Throughout human history, humans have evolved alongside natural spaces. Only until very recently in the evolution of the human species have people spent most of their time in man-made spaces. With all that time spent in dark and rigid office buildings, schools, and apartments, some humans have opted to infuse their space with elements of the natural world to feel more attuned to the vibrant life of nature. Over time, this concept of designing spaces became known as biophilic design.
What is biophilic design?
When looking to understand what biophilic design is, an excellent place to start is understanding what the word itself means. Biophilic is in reference to the word “biophilia,” which more or less translates to a love of living things. When used in the context of biophilic design, the biophilia definition encompasses the human affinity for having natural and living things surrounding them. The intention and goals of biophilic design are to incorporate aspects of the natural world throughout your living environment. There are varying viewpoints on what is considered biophilic design and what is not. However, one of the easiest ways to explain biophilic design is that it is a design that uses natural elements such as:
A simulation of natural elements
These elements work to attune people to an inherently familiar environment reminiscent of being outdoors.
How to incorporate biophilic design into your home
Before purchasing flats of houseplants to fill your space or undergo construction on indoor water elements, it’s important to note that biophilic design is a tad more conscientious and tactful than simply bringing the outside world inside. Biophilic design utilizes nature elements throughout a space that is reminiscent of the natural world. Think of a few pops of established plants growing naturally throughout your home rather than one room filled with plants to look like a rainforest. You may be wondering how to incorporate biophilic design in your own space, and if so, follow along below for some great examples of biophilic design on a smaller scale.
1. Make use of natural and artificial light
Enhance the natural light in your space with skylights, oversized windows, or anything that brings in natural light. Assess the lighting in your house and pay attention to where the light is present at different parts of the day.
Natural LightA great way to incorporate biophilic design using natural light is to design for living around the light at certain times of the day. If you want to bask in some warm afternoon sun, consider placing your sofa and other chairs in places where natural afternoon light hits your living space.
Artificial LightAdditionally, if there is not much natural light available, incorporating artificial light with a natural filter is a great way to mimic this effect. Utilizing mirrors to reflect natural and artificial light is another great way to invite more light into your life.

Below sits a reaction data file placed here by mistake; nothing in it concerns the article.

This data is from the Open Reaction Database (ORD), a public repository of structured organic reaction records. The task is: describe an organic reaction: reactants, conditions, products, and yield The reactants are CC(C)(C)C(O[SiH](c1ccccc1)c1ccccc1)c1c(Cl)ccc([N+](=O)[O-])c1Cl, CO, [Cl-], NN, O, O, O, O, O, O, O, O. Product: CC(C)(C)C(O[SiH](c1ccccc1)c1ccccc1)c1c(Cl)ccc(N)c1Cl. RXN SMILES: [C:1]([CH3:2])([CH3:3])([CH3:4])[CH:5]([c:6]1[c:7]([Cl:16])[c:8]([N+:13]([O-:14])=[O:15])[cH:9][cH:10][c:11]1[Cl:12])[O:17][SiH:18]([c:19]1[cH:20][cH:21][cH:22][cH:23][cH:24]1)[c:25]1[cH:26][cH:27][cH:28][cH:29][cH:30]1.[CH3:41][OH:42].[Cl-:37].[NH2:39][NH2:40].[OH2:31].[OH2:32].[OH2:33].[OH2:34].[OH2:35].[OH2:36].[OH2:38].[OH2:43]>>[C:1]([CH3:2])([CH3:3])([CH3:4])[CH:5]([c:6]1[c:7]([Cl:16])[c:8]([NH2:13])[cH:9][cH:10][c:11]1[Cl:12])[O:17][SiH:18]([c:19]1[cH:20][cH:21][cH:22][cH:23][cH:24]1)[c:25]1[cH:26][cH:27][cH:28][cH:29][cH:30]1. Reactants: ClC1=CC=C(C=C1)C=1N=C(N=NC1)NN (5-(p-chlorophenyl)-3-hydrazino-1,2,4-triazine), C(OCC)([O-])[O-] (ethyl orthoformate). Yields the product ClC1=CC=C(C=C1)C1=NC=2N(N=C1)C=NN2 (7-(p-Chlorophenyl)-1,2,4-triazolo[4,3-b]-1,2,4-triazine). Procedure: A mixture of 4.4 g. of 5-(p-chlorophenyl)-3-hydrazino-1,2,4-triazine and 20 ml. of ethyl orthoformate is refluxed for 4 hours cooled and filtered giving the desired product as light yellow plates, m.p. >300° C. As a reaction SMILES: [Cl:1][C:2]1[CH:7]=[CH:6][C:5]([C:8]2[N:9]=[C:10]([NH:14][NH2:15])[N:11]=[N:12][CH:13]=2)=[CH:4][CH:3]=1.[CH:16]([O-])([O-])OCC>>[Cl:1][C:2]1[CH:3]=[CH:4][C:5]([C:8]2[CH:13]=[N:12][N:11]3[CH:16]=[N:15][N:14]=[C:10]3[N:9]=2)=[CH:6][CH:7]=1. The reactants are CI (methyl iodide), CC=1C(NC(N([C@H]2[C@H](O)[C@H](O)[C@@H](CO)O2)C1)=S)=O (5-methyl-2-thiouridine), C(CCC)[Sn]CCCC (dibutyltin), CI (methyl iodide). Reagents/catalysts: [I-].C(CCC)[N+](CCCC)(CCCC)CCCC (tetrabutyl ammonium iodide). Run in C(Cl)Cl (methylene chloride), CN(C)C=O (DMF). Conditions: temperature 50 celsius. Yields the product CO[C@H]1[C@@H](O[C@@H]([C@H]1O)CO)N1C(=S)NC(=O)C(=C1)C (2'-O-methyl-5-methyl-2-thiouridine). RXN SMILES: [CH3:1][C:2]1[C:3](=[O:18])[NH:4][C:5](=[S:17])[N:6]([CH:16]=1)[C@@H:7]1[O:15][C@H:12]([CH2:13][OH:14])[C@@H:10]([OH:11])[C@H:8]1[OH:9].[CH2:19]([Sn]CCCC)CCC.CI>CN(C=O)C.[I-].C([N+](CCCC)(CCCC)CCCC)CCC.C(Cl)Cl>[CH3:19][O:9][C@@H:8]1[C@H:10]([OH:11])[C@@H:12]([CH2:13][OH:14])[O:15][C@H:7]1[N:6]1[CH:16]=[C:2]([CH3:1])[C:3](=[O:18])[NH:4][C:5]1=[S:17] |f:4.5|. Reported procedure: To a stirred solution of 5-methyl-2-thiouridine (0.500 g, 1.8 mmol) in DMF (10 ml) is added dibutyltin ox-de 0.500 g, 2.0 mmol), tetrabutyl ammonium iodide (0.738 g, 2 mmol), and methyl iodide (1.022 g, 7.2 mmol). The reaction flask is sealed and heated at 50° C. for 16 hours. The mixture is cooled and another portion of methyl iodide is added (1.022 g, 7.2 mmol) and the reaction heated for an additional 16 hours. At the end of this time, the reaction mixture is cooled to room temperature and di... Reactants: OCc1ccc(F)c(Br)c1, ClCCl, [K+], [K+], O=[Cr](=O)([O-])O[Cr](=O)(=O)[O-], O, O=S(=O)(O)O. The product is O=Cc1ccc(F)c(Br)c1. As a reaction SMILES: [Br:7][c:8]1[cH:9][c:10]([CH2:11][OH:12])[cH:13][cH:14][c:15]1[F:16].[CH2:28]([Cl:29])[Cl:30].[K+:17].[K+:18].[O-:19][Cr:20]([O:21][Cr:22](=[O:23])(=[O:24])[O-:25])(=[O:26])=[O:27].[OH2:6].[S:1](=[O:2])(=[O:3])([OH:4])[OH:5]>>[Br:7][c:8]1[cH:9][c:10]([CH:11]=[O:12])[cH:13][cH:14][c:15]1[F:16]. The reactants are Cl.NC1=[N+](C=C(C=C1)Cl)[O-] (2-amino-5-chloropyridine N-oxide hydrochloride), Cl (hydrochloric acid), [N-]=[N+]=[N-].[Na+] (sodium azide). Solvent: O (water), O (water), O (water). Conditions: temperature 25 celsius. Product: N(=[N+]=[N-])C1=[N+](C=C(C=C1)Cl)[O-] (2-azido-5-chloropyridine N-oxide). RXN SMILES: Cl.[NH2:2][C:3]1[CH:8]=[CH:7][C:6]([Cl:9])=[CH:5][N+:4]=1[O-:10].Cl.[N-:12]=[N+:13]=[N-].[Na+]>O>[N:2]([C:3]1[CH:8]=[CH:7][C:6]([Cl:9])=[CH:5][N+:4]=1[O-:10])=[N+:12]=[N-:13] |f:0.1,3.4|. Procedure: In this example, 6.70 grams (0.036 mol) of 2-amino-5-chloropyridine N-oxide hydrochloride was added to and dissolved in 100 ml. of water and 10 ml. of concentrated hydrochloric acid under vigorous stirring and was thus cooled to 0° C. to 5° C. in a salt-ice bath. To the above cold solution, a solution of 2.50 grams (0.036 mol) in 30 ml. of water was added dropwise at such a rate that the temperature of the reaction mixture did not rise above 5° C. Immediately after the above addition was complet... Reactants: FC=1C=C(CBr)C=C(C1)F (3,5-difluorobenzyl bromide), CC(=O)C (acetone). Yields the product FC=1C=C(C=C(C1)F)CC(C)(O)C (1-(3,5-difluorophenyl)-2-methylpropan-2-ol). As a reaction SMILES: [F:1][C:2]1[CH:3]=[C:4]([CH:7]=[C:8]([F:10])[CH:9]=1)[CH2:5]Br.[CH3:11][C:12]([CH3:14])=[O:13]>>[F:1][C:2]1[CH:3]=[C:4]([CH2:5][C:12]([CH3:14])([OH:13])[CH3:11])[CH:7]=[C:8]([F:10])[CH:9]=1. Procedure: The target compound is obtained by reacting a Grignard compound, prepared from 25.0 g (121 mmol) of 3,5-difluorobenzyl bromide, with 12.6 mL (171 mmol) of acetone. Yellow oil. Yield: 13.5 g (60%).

2. Use elements of houseplants and flowers
As noted above, stacking houseplants to the ceiling all over your home isn’t exactly what is recommended here. However, inviting green places into our home is a great way to utilize biophilic design. Mimicking patterns in nature is a great rule of thumb when determining how to place houseplants or flowers into your space. A handful of houseplants with proper care and environment will grow and thrive naturally. The peppering of houseplants or flowers throughout your space will evoke a sense of biophilic design in your home.
3. Incorporate textures into your space
Opting for printed or textured elements in your space can create a natural feel in your living environment. Textures are always present throughout the natural world. Mixing natural textures and cool patterns throughout your space will give your abode a comfortable and natural feel such as:
Organic and textured art hanging on your wall
Unglazed ceramic statue or vase to hold your flowers
4. Opt for earth tones and organic materialsWhen you’re looking to imbue your design space with the allure of biophilic design, utilizing organic materials and fabrics or upholsteries in earth tones will bring a natural, modern, and cozy feel to your home. The more organic in shape, the better. Here are some ideas to try:
- Chic stone placemats on the dinner table
- Solid wood bookshelf
- Replace the bathmat in front of your shower with a solid wood slab; Not only does this mean you wouldn’t have to throw your bath mat into the laundry, but the wood will also naturally soak up the moisture and evaporate
5. Invite organic warmth and comfortPlaying with fire in your home certainly does not sound like a good idea. However, introducing elements of fire in your home will bring out the natural, almost instinctual feeling of the natural world.
FireplaceOf course, if you have a fireplace, you have an effortless way to incorporate the warmth and comfort that fire can bring. However, if you aren’t lucky enough to have a built-in fireplace, well-placed candles around the house or living space evoke the same feeling.
CandlesLighting a candle for game or movie night will give your living space a natural glow and movement. Additionally, incorporating candlelight into your home also accomplishes the method of introducing natural and artificial light throughout your home in biophilic design.
While most human beings in the modern world will not opt to live outdoors amongst nature and instead cling to the well-built man-made dwellings, it is nice to know that you can still bring elements of the natural world into your home.
Using biophilic design, whether on a minuscule or grand scale, can make you feel more connected and secure in your living space. It’s safe to say that biophilic design isn’t going anywhere any time soon and will even gain popularity in the coming years, becoming a staple in the way that people design their living spaces.
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